Mexico also has a special cultural patrimony category called “Artistic Monument” that applies to paintings, drawings, and sculpture by a small select group of Mexican artists such as Diego Rivera, Frida Kahlo, Jose Clemente Orozco and David Alfaro Siqueiros and others. Beginning in the 1950s, these artists were named national treasures by presidential decree. After an artist has been named to the list, their works of art residing in Mexico in either private or public hands are not allowed to leave the country. Works that left Mexico before inclusion on the register, however, are free from patrimonial restrictions.
To illustrate the dilemmas introduced by this law, Dr. Cartwright read from a recent Christie’s sale catalogue of major Latin American Art. A painting by Diego Rivera was being offered in the New York sale but the catalogue clearly states that the painting was currently in Mexico and was legally part of that country’s cultural patrimony. Buyers would have to take possession of the artwork in Mexico, and restrictions were in place against the exportation of such works. Other works by Rivera that were (physically) in the Christies New York sale were presumably in the U.S. legally and did not have such disclaimer statements in the catalogue. Auction companies, like appraisers, must exercise due diligence in determining that title is legal and transferable.
The 1970 UNESCO Convention concerns the rights of every state to protect and prevent exportation of their cultural patrimony. It was brought about after repeated appeals from third world countries such as Mexico and Peru for international cooperation in preventing the mass exodus of cultural property looted from their archaeological sites. It was the first comprehensive multinational effort to protect cultural property by imposing reciprocal obligations on signatory countries. Today there are over 100 countries that are party to the agreement, but ironically, most of the major art importing countries whose cooperation would result in the most significant protection, did not participate until much later. Canada and Italy were among the first in 1978. The United States was not an early signatory of the UNESCO Convention but did pass, in 1983, the Cultural Properties act which, in effect, binds it to the 1970 Convention retroactively. (The U.S. also has numerous bilateral trade agreements with specific countries concerning cultural property.) France accepted the Convention as late as 1997, Japan and Great Britain in 2002, and Switzerland in 2003. Germany, a major art importing country has yet to ratify the UNESCO Convention.
What is cultural property? The premise of the UNESCO Convention gives the right to each country to define their own cultural patrimony based on what it deems important (on religious or secular grounds) concerning archaeology, prehistory, history, literature, art or science. Article 1 of the Convention covers a vast range of material:
a. Rare collections and specimens of fauna, flora, minerals and anatomy, and objects of paleontological interest;
b. Property relating to history, including the history of science and technology and military and social history, to the life of national leaders, thinkers, scientists and artists and to events of national importance;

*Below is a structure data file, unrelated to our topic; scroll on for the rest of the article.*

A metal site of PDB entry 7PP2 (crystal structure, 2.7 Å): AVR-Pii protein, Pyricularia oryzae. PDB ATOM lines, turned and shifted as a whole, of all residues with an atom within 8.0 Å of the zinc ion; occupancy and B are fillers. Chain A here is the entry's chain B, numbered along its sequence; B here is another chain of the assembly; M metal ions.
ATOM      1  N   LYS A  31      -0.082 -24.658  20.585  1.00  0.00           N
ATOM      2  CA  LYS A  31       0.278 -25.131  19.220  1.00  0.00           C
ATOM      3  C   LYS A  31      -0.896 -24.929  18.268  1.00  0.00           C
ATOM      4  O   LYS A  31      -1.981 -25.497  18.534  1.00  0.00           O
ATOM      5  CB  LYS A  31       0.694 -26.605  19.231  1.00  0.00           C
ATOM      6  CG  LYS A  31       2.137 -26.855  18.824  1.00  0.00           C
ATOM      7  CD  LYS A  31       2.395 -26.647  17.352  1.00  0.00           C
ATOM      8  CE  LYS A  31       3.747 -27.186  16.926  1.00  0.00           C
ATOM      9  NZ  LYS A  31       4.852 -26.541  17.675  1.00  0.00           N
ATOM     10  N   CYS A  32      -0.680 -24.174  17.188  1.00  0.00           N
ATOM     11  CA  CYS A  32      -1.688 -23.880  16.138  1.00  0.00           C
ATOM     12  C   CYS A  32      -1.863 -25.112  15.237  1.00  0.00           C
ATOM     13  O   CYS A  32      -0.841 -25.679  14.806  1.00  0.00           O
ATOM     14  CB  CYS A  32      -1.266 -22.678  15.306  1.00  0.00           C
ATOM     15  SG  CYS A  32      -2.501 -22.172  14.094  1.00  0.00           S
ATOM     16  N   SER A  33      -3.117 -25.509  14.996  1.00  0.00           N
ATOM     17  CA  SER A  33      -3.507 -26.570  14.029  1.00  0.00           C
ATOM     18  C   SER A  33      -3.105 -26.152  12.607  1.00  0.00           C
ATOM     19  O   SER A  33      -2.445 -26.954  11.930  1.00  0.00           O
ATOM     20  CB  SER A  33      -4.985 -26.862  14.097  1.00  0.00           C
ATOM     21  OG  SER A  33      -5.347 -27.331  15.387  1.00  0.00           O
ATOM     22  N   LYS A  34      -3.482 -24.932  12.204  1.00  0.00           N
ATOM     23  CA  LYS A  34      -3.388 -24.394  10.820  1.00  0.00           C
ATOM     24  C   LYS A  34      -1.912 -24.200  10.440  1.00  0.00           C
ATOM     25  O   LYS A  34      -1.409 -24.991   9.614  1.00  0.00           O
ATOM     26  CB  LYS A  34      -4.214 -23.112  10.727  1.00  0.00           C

c. Products of archaeological excavations (including regular and clandestine) or of archaeological discoveries;
d. Elements of artistic or historical monuments or archaeological sites which have been dismembered;
e. Antiquities more than one hundred years old, such as inscriptions, coins and engraved seals;
f. Objects of ethnological interest;
g. Property of artistic interest, (such as paintings, drawings, sculpture, prints, montages, and assemblages);
h. Rare manuscripts and incunabula, old books, documents and publications of special interest (historical, artistic, scientific, literary, etc.) singly or in collections;
i. Postage, revenue and similar stamps, singly or in collections;
j. Archives, including sound, photographic and cinematographic archives;
k. Articles of furniture more than one hundred years old and old musical instruments. Reviewing only the regulations of Mexico, we have barely touched on the numerous hot button issues concerning illicit trading of cultural property. Appraisers should know that there are laws covering cultural patrimony from many different countries and they must seek out the information that applies to the item being appraised. In today’s global art market, international cooperation concerning illicit traffic and illegal title of art objects has wide ramifications on such diverse issues as the recovery of art stolen by Nazis from holocaust victims, the claims by Greece to the Elgin marbles in Britain, and the traffic of artifacts raided from museums in Baghdad – even souvenirs of war taken by soldiers from enemy combatants. Each country, as we have seen with Mexico, has its own laws governing items declared illegal to export. It may seem overwhelming at first, but on a case by case situation when you encounter questionable items, the information is easily obtainable on the internet. Due diligence on the part of the appraiser concerning the legality of art and artifacts is required by “best practice” and professional standards and by the law. Remember that the 1970 date is of major importance when considering all cultural patrimony.